He enters a labyrinth, and multiplies a thousandfold the dangers that life in itself brings with it.” - Frederich Nietzsche, Beyond Good and Evil
According to Greek mythology, the labyrinth was designed by Daedalus for King Minos of Crete in order to detain the monster Minotaur. In the Middle Ages, it was related to one’s spirituality by walking with faith, no matter what obstacles life brought you. While a labyrinth can be compared to a type of maze, its purpose is much different. Labyrinths are often flat and structured with rocks, forming a circle with a single path that leads to the center. Mazes were built to confuse the traveler with multiple choices often leading to dead-ends; while a labyrinth’s function is to initiate a mindful journey.
Experiencing land art is a way to isolate the audience; to get in touch with one’s inner self through the exploration of the natural world. Land artists were, and still are, particularly interested in going into the wilderness to execute their work. The wilderness is a part of nature where no evidence of human contact can be traced. It appeals to those who wish to remove themselves from the comforts of society, and isolate themselves from the chaos of the metropolis. The experience of walking through a labyrinth, combined with an immersion into the natural world can be a retreat for both mind and body. Contemporary artists, designers, and architects have used the ritualistic concept of the labyrinth in their work, such as getting lost and overcoming challenges, to engage their audience.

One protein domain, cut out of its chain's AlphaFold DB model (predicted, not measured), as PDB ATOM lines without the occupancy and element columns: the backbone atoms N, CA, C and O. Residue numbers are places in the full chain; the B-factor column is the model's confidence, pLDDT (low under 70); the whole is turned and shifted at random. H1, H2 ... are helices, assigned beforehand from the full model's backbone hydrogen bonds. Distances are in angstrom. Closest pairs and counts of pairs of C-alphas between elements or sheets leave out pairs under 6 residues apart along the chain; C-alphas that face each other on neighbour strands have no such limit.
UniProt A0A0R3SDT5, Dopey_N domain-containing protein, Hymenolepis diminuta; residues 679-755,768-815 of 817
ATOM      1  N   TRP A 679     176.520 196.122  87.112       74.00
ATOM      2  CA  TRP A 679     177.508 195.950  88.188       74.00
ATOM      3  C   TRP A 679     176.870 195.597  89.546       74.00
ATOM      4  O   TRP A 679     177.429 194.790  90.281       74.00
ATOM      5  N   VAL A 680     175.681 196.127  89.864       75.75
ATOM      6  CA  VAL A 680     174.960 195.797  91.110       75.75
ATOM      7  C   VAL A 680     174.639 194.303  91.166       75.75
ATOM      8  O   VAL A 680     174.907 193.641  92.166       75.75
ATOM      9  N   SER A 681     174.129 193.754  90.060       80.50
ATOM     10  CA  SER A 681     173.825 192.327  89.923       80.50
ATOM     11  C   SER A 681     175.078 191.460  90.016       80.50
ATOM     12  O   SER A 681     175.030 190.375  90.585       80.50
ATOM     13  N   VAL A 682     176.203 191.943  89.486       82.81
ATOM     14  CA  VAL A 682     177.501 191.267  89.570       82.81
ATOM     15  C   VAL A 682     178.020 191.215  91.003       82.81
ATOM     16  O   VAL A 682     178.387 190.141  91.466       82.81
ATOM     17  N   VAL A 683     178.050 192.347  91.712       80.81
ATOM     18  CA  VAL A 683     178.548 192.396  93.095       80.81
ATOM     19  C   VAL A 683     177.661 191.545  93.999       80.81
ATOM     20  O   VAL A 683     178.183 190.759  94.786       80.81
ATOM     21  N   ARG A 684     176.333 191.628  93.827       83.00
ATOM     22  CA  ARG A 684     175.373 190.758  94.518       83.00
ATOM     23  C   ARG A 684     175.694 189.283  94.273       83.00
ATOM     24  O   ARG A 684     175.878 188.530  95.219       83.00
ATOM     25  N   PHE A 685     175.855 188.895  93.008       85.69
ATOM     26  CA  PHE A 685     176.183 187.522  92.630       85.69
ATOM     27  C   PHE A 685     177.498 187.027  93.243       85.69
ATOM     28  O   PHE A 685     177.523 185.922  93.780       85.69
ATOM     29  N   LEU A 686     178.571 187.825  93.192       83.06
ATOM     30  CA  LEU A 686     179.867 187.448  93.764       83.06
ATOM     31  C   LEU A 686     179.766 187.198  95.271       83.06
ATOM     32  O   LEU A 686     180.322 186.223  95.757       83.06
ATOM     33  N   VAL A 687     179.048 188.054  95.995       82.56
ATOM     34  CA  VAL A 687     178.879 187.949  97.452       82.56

“The wilderness as the sublime of our consciousness. The deeper we travel or adventure seeks into the forests of knowledge the more depths we explore of our mind.” -Frederich Nietzsche, The Divine Animal
Fiumara d’arte located in Messina, Sicily, is a park by the sea which is home to a couple of land artworks including Labyrinth of Arianna (1989) designed by Italian artist Italo Lanfredini.
For those who are more adventurous, there is the Lands End Labyrinth in El Camino del Mar, a park located on the coast of San Francisco, California. This labyrinth challenges an engagement by confronting the viewer with the forces of nature. This journey brings travelers and anyone daring enough to trek into the wild side of the city.
Labirinto della Masone in Italy is the largest labyrinth in the world. Located in a cultural park built under the will of Franco Maria Ricci in Parma, in the village of Fontanellato. It was designed by Pier Carlo Bontempi and Davide Dutto, and measures about 80, 000 square meters. Some of its impressive features are the high walls that are built with over 20, 000 bamboo plants - including twenty different species, from dwarf to large evergreen.
Bringing the Outside Inside
Richard Long’s installation of Walking a Labyrinth was first installed in 1971, for Modern Art Oxford. It was recreated for the exhibition It’s Me to the World (2016) where the public was available to experience it before the opening of the group exhibition. Long says about this project, “My footsteps make the mark. My legs carry me across the country. It’s like a way of measuring the world. I love that connection to my own body. It’s me to the world.”
Enlightening and Immersive
Design studio Brut Deluxe created Yǔzhòu, an illuminating maze installation for the Luneng Sanya Bay Light and Art Festival, 2016, inviting the audience to walk through it, and be completely immersed in its trip.
Contemporary land artists continue to express their ideas about how we can strengthen our relationship with the natural world. A transformation of the self occurs through the process of exploring the land and getting lost; we must find our place in it. The concept of the labyrinth relates back to its inspiration from the journey of life; there will always be challenges to overcome, and there is only one way in and one way out.